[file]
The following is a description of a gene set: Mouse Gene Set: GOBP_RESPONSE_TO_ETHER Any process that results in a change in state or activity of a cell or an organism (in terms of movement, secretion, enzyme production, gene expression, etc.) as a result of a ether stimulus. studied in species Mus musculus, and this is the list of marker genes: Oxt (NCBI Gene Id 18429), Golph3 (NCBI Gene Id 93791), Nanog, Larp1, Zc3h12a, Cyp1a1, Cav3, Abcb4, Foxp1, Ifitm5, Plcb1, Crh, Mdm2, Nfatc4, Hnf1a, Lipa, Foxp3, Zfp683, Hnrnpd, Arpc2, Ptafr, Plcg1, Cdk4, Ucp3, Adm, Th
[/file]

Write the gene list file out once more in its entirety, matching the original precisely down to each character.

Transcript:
The following is a description of a gene set: Mouse Gene Set: GOBP_RESPONSE_TO_ETHER Any process that results in a change in state or activity of a cell or an organism (in terms of movement, secretion, enzyme production, gene expression, etc.) as a result of a ether stimulus. studied in species Mus musculus, and this is the list of marker genes: Oxt (NCBI Gene Id 18429), Golph3 (NCBI Gene Id 93791), Nanog, Larp1, Zc3h12a, Cyp1a1, Cav3, Abcb4, Foxp1, Ifitm5, Plcb1, Crh, Mdm2, Nfatc4, Hnf1a, Lipa, Foxp3, Zfp683, Hnrnpd, Arpc2, Ptafr, Plcg1, Cdk4, Ucp3, Adm, Th